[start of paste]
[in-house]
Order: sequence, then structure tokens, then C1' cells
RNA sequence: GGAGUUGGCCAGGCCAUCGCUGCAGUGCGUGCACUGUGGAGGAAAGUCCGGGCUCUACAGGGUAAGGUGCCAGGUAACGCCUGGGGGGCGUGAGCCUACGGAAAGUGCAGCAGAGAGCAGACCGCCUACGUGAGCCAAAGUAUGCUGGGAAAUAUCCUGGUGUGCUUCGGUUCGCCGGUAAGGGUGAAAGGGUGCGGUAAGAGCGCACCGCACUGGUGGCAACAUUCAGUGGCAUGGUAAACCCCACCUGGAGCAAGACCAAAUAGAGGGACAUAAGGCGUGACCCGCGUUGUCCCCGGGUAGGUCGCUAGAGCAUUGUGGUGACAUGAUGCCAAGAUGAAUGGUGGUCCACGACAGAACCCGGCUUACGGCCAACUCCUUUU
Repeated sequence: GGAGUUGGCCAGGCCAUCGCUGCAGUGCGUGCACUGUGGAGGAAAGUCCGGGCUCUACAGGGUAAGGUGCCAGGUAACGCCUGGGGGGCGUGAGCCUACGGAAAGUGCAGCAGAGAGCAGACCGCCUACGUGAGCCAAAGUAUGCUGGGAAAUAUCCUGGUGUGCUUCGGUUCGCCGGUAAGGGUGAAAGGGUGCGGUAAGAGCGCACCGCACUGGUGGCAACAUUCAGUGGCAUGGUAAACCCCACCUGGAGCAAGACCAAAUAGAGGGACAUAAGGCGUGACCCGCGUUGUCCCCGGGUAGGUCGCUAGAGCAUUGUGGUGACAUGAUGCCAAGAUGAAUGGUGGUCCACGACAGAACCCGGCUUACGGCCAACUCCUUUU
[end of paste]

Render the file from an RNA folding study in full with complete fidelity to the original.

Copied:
[in-house]
Order: sequence, then structure tokens, then C1' cells
RNA sequence: GGAGUUGGCCAGGCCAUCGCUGCAGUGCGUGCACUGUGGAGGAAAGUCCGGGCUCUACAGGGUAAGGUGCCAGGUAACGCCUGGGGGGCGUGAGCCUACGGAAAGUGCAGCAGAGAGCAGACCGCCUACGUGAGCCAAAGUAUGCUGGGAAAUAUCCUGGUGUGCUUCGGUUCGCCGGUAAGGGUGAAAGGGUGCGGUAAGAGCGCACCGCACUGGUGGCAACAUUCAGUGGCAUGGUAAACCCCACCUGGAGCAAGACCAAAUAGAGGGACAUAAGGCGUGACCCGCGUUGUCCCCGGGUAGGUCGCUAGAGCAUUGUGGUGACAUGAUGCCAAGAUGAAUGGUGGUCCACGACAGAACCCGGCUUACGGCCAACUCCUUUU
Repeated sequence: GGAGUUGGCCAGGCCAUCGCUGCAGUGCGUGCACUGUGGAGGAAAGUCCGGGCUCUACAGGGUAAGGUGCCAGGUAACGCCUGGGGGGCGUGAGCCUACGGAAAGUGCAGCAGAGAGCAGACCGCCUACGUGAGCCAAAGUAUGCUGGGAAAUAUCCUGGUGUGCUUCGGUUCGCCGGUAAGGGUGAAAGGGUGCGGUAAGAGCGCACCGCACUGGUGGCAACAUUCAGUGGCAUGGUAAACCCCACCUGGAGCAAGACCAAAUAGAGGGACAUAAGGCGUGACCCGCGUUGUCCCCGGGUAGGUCGCUAGAGCAUUGUGGUGACAUGAUGCCAAGAUGAAUGGUGGUCCACGACAGAACCCGGCUUACGGCCAACUCCUUUU